Of all the Yoga exercises and poses, the breathing routines are done with least effort. They take very little time and may be done anywhere - while you go out for a walk or sit in an easy chair to rest. So even if you have no time for any other routine under no circumstances, particularly when you are beginning Yoga, omit your deep breathing, regardless of how crowded your schedule or how long your day.
The following deep - breathing exercises are most effective if done upon arising. They are best performed before an open window but may also be practiced before going to bed or even sometime during the day.
Stand erect and at ease. Place the hands on the hips, elbows well out and never forced backward. Draw the chest straight upward, then press the hip bones with the hands in a downward direction. By this means a vacuum will be formed and air will rush into the lungs of its own accord. Remember to keep the nostrils wide open so that the nose may serve as a passive channel for inhaling and exhaling.
The breathing should be noiseless. Remember to stretch the upper part of the trunk. The chest must never be cramped, the abdomen should be naturally relaxed, the spine and neck straight. Remember not to draw the abdomen inward; lift the shoulders up, never force them back.
To exhale, allow the ribs of the upper part of the trunk to sink down gradually. Then lift the lower ribs and abdomen slowly. Again, care must be taken not to bend the body or arch the chest. Exhale silently through the mouth. At first do not retain the breath after inhalation. Start with three or four rounds a day; increase by one each week.
When you are beginning Yoga, an excellent way to practice pranayama, is lying down. Lie flat on a hard surface -- preferably on the floor, using a mat or rug. Let your arms rest by your sides, parallel to the body. Keep the legs straight but not stiff. Relax muscles and mind, step by step, as in Savasana, the exercise for complete relaxation.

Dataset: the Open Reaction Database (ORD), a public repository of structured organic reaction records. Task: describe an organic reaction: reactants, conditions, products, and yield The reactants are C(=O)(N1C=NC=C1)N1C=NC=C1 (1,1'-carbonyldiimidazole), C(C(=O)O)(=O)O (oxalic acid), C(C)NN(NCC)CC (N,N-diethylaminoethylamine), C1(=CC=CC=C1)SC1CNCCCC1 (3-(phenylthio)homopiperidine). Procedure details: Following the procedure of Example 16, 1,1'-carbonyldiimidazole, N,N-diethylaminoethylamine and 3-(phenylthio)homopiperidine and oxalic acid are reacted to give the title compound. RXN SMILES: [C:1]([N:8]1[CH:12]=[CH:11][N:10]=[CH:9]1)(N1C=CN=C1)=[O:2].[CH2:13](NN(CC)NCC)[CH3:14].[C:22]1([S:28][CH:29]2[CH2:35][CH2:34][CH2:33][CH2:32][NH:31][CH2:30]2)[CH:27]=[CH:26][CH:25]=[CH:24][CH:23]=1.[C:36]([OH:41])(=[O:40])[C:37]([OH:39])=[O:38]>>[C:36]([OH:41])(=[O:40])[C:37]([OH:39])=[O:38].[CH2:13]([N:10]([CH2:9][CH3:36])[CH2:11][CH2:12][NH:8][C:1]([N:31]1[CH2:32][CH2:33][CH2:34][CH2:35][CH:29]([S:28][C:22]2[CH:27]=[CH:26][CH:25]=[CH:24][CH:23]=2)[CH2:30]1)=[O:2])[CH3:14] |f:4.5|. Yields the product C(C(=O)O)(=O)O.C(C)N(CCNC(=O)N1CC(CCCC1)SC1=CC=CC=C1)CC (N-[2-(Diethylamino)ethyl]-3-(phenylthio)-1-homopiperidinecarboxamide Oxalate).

Breathe deeply and noiselessly from the diaphragm. Start with three or four rounds a day, increasing by one round each week. This exercise may be done in conjunction with complete relaxation, but do not substitute one for the other. Also, do not try to use a bed unless it is an exceptionally hard one, since relaxing on a hard surface is by far the most effective method.
Persons engaged in sedentary occupations will derive great benefit from practicing pranayama while sitting comfortably upright in an easy chair. For this exercise, inhale through both nostrils, then hold the breath for a short time before exhaling effortlessly. No strict ratio need be established between inhalation, retention and exhalation so long as the process is deep and natural. The important thing is that rhythm be established in the entire being, so that the nerves are toned and the mind calmed.
You will be astonished how much easier your next task of studying or working will become, how unrest and disturbing elements will vanish from your consciousness. Fatigue will disappear and you will feel deeply refreshed. However, in order to get the full benefit of this exercise you must remember to keep not only your body but your mind passive. Try to blank out all conscious thought, concentrating -- as you breathe -- on some bland, pleasing object directly before your eyes.
Controlling mental images during the practice of pranayama is a conscious discipline which must be learned.
Stare steadily and without blinking at some small object directly in your line of vision. Continue until tears begin to form in your eyes. You need not be alarmed at the slight stinging sensation you will have -- there is nothing harmful to the sight here; on the contrary, your eyes will be strengthened. At the same time you will be developing will power. (The Yogis claim this exercise is an early step to clairvoyance.)
Practicing these exercises when you are beginning Yoga will benefit you greatly.
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